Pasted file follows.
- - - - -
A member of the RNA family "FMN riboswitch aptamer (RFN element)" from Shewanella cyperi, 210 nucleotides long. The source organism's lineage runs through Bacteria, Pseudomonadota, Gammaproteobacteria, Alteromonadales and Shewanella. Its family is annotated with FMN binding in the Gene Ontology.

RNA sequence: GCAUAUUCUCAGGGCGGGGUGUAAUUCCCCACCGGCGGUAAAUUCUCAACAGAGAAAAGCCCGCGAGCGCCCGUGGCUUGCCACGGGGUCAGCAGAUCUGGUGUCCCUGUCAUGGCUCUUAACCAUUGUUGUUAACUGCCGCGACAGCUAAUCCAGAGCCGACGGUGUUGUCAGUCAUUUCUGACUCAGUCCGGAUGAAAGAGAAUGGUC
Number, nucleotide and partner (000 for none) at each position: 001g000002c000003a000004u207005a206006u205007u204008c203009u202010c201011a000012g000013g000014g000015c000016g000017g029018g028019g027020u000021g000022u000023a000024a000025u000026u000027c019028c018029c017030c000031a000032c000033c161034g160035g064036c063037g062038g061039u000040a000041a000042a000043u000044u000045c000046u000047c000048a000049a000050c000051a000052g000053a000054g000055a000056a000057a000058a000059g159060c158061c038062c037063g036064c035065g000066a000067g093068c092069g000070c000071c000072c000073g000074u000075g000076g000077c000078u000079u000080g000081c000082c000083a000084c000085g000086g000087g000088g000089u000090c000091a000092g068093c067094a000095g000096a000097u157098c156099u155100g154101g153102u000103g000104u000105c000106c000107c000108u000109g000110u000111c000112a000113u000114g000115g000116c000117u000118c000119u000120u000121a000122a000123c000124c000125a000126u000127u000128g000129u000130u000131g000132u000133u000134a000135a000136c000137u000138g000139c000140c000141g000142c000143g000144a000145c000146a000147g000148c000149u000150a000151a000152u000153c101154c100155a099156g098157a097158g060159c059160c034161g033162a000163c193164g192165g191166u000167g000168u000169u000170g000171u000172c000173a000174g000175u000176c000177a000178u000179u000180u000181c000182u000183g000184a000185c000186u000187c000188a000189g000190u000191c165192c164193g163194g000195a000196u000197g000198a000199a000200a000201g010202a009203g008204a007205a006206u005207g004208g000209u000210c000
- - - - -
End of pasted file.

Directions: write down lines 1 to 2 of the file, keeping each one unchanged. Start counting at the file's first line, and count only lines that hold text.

A member of the RNA family "FMN riboswitch aptamer (RFN element)" from Shewanella cyperi, 210 nucleotides long. The source organism's lineage runs through Bacteria, Pseudomonadota, Gammaproteobacteria, Alteromonadales and Shewanella. Its family is annotated with FMN binding in the Gene Ontology.

RNA sequence: GCAUAUUCUCAGGGCGGGGUGUAAUUCCCCACCGGCGGUAAAUUCUCAACAGAGAAAAGCCCGCGAGCGCCCGUGGCUUGCCACGGGGUCAGCAGAUCUGGUGUCCCUGUCAUGGCUCUUAACCAUUGUUGUUAACUGCCGCGACAGCUAAUCCAGAGCCGACGGUGUUGUCAGUCAUUUCUGACUCAGUCCGGAUGAAAGAGAAUGGUC